in June 2007
Breaking Old Habits
By David McNutt
A lighter look at business and the economy.
Many people I work with know that I have issues with many terms or phrases that people use in normal business conversation. It bothers me to hear perfectly smart business- people start a sentence with “at the end of the day,” or “think outside the box” or the tremendously overused favorite, “going forward.” These overused word clumps are the spoken equivalent of fingernails across a blackboard, the result of poor speech habits; just as poor as, like, saying, like, the word “like” in between, like, every other, like, word.
There are, of course, many other phrases that are overused in business, as well. One that I’m becoming particularly tired of hearing is “global economy.” That phrase is a marriage between a geographical adjective and a financial noun in an attempt to broaden the scope and raise the level of importance of the noun. But, really, the phrase is internally redundant, carrying the same redundancy as phrases such as “universal truth” or “absolute finality.” The term simply should be “the economy”; we don’t have to identify it as “global,” because it already is.
“Global” was added by some yahoo because he observed that the people of the world thought of themselves as smaller, unconnected groups, and never spent much time thinking or caring about other different groups until the other groups began selling products to, or wanting the resources from, their group. This commerce between peoples had very early beginnings, but took on energy in the 1800s when, according to economic historians, the progressive substitution of minerals for plants, as the world’s source of energy and raw materials, transformed the dynamics of early capitalism [no, I’m not providing a footnote].
Suddenly, we had vast new sources of energy and raw materials, freeing the economy from the local resource constraints of the old, agri-based economy. Cheaper, more abundant energy; dramatic reductions in the costs of transportation; and an increasingly wider volume and range of goods now could enter long-distance and international trade channels. These developments created the basis for an international division of labor that today is clear: The huge economy connects us all. It is, by definition, “global.”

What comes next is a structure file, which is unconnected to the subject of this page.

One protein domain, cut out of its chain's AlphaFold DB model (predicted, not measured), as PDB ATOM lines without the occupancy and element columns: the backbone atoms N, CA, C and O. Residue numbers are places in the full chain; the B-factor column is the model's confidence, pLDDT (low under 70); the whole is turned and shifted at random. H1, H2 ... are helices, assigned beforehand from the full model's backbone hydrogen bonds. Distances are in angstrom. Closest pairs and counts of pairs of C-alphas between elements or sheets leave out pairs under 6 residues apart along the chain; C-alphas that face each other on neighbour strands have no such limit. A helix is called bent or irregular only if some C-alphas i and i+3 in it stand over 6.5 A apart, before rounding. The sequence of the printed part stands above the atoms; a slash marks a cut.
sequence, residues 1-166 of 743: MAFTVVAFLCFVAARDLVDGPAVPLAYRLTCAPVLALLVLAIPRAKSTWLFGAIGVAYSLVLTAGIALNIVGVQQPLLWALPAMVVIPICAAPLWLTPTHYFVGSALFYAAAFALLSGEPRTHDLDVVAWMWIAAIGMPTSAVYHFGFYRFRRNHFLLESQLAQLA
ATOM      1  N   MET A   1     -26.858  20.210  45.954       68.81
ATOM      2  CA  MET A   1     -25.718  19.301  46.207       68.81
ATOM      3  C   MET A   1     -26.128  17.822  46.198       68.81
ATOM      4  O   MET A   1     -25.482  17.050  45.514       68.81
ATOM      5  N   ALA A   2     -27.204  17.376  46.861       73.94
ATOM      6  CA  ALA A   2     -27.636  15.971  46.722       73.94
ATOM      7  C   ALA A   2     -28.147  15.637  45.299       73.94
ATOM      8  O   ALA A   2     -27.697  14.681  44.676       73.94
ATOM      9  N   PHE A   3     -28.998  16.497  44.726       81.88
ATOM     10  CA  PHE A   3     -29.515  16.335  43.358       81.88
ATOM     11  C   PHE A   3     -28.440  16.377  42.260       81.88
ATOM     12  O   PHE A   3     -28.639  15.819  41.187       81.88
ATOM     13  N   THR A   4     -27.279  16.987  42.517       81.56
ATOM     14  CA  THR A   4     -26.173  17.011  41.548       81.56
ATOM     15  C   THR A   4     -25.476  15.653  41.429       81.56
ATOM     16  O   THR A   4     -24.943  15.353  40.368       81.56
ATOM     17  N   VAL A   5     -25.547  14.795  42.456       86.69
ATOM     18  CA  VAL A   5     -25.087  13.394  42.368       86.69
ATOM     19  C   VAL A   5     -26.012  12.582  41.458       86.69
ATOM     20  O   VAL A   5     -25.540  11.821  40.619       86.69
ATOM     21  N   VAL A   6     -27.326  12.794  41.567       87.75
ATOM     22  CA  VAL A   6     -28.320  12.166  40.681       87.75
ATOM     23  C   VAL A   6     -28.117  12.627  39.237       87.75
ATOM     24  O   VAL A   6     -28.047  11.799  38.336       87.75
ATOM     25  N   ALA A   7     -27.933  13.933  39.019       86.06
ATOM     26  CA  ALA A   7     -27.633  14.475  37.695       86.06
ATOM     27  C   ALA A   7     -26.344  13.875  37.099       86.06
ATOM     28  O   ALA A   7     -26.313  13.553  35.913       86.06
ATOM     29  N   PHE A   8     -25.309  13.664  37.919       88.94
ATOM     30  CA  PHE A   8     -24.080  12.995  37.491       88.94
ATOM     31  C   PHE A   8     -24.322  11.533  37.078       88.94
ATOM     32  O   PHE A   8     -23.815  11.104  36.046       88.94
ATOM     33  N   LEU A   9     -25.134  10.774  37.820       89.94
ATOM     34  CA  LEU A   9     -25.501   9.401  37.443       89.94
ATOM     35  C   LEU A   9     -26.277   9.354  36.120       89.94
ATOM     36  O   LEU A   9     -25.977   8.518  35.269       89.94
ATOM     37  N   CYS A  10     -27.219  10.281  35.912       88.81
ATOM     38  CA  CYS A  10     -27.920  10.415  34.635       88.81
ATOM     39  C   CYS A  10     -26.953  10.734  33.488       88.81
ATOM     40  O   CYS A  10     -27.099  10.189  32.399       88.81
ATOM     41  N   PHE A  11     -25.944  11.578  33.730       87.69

For most of us, detailed economic events are way down our list of discussion topics over coffee. But many details can affect our businesses, now and over time.
Take, for example, the direction trend of a simple exchange rate. For importers or distributors buying products in a currency outside the country, a change in the exchange rate can affect overall prices and margins. If margins are squeezed too tightly, it pushes prices up. If prices rise too much, buyers may substitute products and sales will fall. Case in point: The exchange rate between the US dollar and the British pound, although it has fluctuated, is the weakest today that it has been in 26 years. Over a three-year period, it dropped 22% and has stayed there for almost two years. Our dollar is worth around 50 cents in England.
In the UK, this rapid Sterling depreciation boosted cost-price margins for manufacturers while dramatically reducing margins for importers in the US. A study performed by the Federal Reserve showed that, during a similar depreciation, prices remained relatively the same in the UK, while rising prices characterized the US for British goods. Same economy, two local areas, tightly connected.
Many professional audio manufacturers are located in the US and Britain, as well as other parts of the EU. These companies manage currency fluctuations in different ways. Some operate currency-trading hedge funds in an attempt to offset losses in one currency by trading in another currency. Other companies simply report the losses or gains from these market changes on their financial statements, win or lose.
Either way, the long-term effect between the pound, the dollar and the Euro can produce inflationary effects in our local sector of the globe. Seeing these long-term scenarios may help an integrator plan his own buying and pricing, knowing that pressures on manufacturer and distributor margins ultimately will reach the integration community.
Well, I began this piece with my aggravation with poor speech habits among perfectly bright businesspeople and got sidetracked. Yes, good habits in business speech are important. However, it is also important to understand how our economy connects us all because, at the end of the day, we all are part of the global economy. Going forward, we must work together to help raise the standard of living of people everywhere. So, let’s drop the “global” identifier and try to think outside the box.
A member of Sound & Communications’ Technical Council, David McNutt has 35 years of experience, covering live sound engineering, marketing for well-known manufacturers, audio system design and consultation, and fixed installation contracting. McNutt holds a Masters in Telecommunications and an MBA in Marketing and Strategy. He can be reached at firstname.lastname@example.org.